Egypt’s current account deficit rises to $18.7bn in financial year 2015-16
Egypt’s economy is struggling to recover after a mass uprising in 2011 that drove away tourists and foreign investors and created a shortage of foreign currency that has sapped its ability to purchase from abroad and relaunch key industries.
The trade deficit for the financial year stood at $37.6bn compared with a deficit of $39.1bn last year. The improvement was “partly because of the decline in world oil prices, which had a bearing on Egyptian exports and imports”, the country’s central bank said.
Total exports for the financial year tallied $18.7bn against $56.3bn in imports. Those were each less than the $22.2bn exported and $61.3bn imported last year.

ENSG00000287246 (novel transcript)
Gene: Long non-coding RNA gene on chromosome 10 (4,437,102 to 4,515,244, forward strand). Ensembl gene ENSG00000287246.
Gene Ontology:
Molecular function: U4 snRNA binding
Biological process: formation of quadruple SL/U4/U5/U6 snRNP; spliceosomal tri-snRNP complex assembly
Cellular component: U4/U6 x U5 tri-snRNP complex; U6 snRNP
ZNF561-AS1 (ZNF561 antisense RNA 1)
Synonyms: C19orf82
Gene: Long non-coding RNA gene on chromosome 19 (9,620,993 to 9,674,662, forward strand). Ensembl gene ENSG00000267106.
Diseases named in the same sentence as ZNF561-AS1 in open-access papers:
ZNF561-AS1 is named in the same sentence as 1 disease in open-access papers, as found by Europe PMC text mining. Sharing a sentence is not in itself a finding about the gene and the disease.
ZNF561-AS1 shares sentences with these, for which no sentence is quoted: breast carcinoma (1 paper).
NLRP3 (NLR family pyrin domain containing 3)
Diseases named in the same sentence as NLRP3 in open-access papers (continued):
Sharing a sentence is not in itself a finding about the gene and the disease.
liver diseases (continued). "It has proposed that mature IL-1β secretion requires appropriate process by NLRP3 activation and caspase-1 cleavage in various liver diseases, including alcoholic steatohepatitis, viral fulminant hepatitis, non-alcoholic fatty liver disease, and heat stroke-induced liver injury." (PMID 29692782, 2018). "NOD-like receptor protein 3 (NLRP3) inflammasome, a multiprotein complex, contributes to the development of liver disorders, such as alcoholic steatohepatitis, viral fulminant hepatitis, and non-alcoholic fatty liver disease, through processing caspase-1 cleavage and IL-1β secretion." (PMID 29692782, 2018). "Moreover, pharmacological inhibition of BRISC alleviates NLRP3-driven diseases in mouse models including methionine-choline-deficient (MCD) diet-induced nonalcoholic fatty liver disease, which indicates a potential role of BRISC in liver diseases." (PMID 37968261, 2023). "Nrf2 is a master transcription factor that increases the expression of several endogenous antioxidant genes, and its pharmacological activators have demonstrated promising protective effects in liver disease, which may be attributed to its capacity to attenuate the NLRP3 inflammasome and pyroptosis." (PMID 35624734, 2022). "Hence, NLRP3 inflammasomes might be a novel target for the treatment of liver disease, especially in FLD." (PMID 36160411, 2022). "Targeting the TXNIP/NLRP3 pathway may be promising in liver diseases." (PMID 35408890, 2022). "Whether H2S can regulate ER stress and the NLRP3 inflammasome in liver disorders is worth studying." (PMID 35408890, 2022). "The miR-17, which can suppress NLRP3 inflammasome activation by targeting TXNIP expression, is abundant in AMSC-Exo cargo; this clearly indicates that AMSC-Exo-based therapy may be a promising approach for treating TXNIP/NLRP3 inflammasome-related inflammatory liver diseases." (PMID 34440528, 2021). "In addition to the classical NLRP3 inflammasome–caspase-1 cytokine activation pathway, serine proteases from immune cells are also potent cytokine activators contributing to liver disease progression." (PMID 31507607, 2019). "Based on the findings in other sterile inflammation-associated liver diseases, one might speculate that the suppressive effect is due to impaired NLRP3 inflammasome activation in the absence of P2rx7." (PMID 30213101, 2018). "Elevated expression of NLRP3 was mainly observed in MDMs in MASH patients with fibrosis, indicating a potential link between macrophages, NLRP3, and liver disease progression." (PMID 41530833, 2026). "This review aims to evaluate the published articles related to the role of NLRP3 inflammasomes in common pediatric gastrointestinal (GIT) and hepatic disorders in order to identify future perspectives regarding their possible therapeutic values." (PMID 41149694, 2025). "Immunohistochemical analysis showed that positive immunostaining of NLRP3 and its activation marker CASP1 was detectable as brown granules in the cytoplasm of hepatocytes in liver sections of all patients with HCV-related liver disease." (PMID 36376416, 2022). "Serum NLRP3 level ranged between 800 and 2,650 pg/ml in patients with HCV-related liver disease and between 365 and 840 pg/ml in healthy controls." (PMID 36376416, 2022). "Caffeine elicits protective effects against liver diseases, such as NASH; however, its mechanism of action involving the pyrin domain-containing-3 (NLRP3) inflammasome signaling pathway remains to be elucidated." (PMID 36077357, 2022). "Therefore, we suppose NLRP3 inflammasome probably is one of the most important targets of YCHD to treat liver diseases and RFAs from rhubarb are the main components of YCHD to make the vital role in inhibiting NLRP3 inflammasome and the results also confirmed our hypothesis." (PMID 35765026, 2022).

Tourism receipts roughly halved to $3.7bn from $7.3bn a year earlier.
Egypt’s tourism industry, a cornerstone of the economy and a crucial source of hard currency, has struggled to rebound since 2011. The sharp drop is partly because of a suspected bombing of a Russian plane carrying 224 people from a Red Sea resort last October.
Suez Canal receipts, another pillar of the country’s foreign currency, declined by 4.5 per cent to stand at $5.1bn versus $5.4bn last year.
Foreign direct investment rose to $6.8bn, up from $6.3bn a year earlier.
Egypt has reached a staff level agreement for a $12bn loan programme from the International Monetary Fund aimed at plugging its funding gap and rebalancing its currency market, but it must secure about $6bn in bilateral financing to obtain approval for the programme.
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Published: September 21, 2016 04:00 AM